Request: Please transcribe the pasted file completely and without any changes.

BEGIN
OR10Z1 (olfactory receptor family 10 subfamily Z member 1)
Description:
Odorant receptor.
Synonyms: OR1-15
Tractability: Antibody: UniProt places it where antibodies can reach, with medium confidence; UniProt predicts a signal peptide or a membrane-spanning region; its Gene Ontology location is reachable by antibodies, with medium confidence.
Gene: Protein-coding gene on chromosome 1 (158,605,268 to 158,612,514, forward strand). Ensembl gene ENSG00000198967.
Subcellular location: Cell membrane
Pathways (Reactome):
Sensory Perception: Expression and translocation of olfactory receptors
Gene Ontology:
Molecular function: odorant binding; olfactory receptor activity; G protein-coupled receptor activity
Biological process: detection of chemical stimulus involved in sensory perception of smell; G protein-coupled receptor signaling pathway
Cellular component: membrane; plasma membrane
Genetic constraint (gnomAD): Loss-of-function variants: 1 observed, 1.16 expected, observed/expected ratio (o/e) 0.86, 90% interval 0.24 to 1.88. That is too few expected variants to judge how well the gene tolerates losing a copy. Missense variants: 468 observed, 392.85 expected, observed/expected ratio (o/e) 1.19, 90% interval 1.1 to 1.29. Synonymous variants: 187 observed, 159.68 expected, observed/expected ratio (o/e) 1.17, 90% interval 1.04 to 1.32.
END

OR10Z1 (olfactory receptor family 10 subfamily Z member 1)
Description:
Odorant receptor.
Synonyms: OR1-15
Tractability: Antibody: UniProt places it where antibodies can reach, with medium confidence; UniProt predicts a signal peptide or a membrane-spanning region; its Gene Ontology location is reachable by antibodies, with medium confidence.
Gene: Protein-coding gene on chromosome 1 (158,605,268 to 158,612,514, forward strand). Ensembl gene ENSG00000198967.
Subcellular location: Cell membrane
Pathways (Reactome):
Sensory Perception: Expression and translocation of olfactory receptors
Gene Ontology:
Molecular function: odorant binding; olfactory receptor activity; G protein-coupled receptor activity
Biological process: detection of chemical stimulus involved in sensory perception of smell; G protein-coupled receptor signaling pathway
Cellular component: membrane; plasma membrane
Genetic constraint (gnomAD): Loss-of-function variants: 1 observed, 1.16 expected, observed/expected ratio (o/e) 0.86, 90% interval 0.24 to 1.88. That is too few expected variants to judge how well the gene tolerates losing a copy. Missense variants: 468 observed, 392.85 expected, observed/expected ratio (o/e) 1.19, 90% interval 1.1 to 1.29. Synonymous variants: 187 observed, 159.68 expected, observed/expected ratio (o/e) 1.17, 90% interval 1.04 to 1.32.